Using Enlightenment Ideas to Create Equity in Education

As a UVA graduate and resident of Charlottesville, I felt at home reading about Thomas Jefferson and his educational advocacy.  In discussing Jefferson’s Bill for “the More General Diffusion of Knowledge”, Gutek (2011) points out that although it never became law, it served to open dialogue regarding ‘equity in education’ and whether it is possible for ‘education to be equal and academically excellent at the same time’.

Equity is a buzz-word today as districts attempt to differentiate for student success.  For those who do not understand differentiation, equity often becomes a key-word for fairness or consistency.  It is also latched on to as the magic ticket to decrease early dropouts, increase cultural inclusion, and install early interventions to prevent failures.
I believe equity in education is imperative, but we have a ways to go.  Certainly gender equity is starting to receive success – more women than men are pursuing education, but there is still a gender divide in terms of economic reward post-education.  And if education’s purpose is to provide for a greater society and social opportunity, as our philosophers would argue, then our journey is far from over.  Furthermore, education is no longer the economic ticket it used to be a generation ago.  Studies show that a bachelor’s degree for our parents’ generation signified financial health and security, but now we are seeking higher degrees as an alternative to a failing job market, which hurts the economy with added indebtedness instead of bolstering the success of our workforce.  When students come from disadvantaged or disenfranchised backgrounds, although they can access a Jeffersonian ideal of public education, they often cannot take the next steps, or do not have support at home and must wade through the battle on their own.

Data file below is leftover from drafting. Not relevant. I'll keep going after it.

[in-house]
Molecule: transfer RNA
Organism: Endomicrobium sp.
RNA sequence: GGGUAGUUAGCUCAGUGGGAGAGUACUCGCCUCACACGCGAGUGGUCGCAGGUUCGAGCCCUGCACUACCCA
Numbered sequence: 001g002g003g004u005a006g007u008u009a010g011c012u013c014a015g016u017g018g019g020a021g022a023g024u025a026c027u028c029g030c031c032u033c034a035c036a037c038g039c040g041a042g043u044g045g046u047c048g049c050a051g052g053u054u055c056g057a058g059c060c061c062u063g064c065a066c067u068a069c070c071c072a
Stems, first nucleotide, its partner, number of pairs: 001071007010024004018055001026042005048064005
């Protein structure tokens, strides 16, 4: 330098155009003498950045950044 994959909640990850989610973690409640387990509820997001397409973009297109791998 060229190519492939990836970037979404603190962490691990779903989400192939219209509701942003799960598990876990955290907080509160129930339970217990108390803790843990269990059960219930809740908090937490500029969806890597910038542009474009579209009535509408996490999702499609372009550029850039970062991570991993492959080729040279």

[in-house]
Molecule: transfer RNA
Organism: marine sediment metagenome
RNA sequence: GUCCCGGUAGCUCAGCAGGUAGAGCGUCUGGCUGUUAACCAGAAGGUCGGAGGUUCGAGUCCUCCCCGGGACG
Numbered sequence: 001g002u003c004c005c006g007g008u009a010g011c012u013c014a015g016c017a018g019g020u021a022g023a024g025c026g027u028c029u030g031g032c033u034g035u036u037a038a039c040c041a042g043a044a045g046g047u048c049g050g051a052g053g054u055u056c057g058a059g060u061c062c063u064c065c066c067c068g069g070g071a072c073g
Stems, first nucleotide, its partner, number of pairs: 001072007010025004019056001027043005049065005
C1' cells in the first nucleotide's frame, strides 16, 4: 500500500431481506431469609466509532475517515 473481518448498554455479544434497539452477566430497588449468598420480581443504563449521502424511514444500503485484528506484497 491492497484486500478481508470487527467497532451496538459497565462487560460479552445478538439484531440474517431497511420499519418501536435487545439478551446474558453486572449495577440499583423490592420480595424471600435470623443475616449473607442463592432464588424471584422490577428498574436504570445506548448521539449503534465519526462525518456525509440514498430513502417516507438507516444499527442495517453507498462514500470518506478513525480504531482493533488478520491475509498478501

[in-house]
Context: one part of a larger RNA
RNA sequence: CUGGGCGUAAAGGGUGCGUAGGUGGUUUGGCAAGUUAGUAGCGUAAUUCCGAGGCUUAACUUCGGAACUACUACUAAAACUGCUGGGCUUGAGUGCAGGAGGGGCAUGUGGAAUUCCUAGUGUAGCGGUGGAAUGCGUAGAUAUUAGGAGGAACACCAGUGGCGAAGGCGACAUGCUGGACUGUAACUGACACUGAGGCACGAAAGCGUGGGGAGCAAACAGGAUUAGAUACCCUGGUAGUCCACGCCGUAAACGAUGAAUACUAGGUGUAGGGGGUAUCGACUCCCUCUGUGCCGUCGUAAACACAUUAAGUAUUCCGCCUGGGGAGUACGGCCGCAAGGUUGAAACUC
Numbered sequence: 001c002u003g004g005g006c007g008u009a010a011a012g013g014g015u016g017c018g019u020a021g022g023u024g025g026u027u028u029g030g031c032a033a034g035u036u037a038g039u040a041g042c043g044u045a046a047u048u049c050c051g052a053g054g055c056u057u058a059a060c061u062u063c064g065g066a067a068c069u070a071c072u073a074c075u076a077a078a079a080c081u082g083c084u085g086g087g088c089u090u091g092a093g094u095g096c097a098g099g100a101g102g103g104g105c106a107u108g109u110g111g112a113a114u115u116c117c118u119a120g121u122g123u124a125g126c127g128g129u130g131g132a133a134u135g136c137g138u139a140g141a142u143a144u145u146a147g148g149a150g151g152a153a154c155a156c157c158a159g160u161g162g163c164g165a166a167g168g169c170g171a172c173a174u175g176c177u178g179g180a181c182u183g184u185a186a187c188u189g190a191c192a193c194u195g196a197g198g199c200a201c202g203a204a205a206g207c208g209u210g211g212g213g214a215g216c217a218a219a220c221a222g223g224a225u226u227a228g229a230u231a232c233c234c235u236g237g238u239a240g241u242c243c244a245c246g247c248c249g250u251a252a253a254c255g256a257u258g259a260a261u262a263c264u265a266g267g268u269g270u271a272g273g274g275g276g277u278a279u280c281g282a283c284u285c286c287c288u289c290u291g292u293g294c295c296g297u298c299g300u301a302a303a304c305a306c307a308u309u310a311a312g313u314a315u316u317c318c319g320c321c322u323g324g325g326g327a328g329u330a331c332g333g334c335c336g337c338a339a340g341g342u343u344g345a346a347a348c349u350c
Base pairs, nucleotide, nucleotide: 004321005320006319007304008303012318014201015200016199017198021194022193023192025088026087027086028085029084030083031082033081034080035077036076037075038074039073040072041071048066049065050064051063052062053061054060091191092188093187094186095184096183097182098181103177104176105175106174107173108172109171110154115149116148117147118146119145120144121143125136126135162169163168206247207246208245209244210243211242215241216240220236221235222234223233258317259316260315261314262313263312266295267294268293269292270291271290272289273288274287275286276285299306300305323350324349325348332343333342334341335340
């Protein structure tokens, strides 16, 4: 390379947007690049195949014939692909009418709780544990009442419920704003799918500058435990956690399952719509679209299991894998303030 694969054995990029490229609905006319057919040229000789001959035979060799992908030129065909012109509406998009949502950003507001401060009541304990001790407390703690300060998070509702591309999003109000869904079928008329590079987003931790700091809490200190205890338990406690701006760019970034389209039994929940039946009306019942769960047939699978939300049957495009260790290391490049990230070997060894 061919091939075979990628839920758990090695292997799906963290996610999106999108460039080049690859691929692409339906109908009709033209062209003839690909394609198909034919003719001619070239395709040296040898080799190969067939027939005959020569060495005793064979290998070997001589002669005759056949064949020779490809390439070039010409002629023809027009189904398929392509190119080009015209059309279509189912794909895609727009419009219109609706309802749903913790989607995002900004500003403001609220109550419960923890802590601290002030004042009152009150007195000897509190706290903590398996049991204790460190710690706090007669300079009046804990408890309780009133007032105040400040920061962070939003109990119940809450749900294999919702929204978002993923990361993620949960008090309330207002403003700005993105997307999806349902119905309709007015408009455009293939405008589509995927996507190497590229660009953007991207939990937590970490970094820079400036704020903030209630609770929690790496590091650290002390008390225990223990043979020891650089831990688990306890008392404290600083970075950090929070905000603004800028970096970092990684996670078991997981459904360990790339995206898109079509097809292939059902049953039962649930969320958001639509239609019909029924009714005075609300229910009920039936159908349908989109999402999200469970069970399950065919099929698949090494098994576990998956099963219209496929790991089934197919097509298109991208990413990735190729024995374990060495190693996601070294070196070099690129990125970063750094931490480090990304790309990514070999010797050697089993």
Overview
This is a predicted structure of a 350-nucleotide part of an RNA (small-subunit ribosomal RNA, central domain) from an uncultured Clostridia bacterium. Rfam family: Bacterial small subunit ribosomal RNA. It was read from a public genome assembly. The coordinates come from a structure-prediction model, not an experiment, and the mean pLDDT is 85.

It would be interesting to hear Jefferson’s views and guidance on the disparities we face between school districts, examining allocation of resources and so forth.  It’s certainly no secret that schools in economically disadvantaged areas, relying on dwindling tax allocations to support the education system, are not in a position to provide the same educational opportunities as those systems that reap rewards of industry and locale.  Could Jefferson fix our budget and create equity of advantage in our schools?  Would our modern Congress be more willing to pass legislation to create equity across the state?  As I type these questions, I am saddened at the likelihood of delegates and districts ever agreeing to such a leveled mandate.
Gutek, G.L. (2011) Historical and philosophical foundations of education: A biographical introduction. Boston, MA: Pearson.

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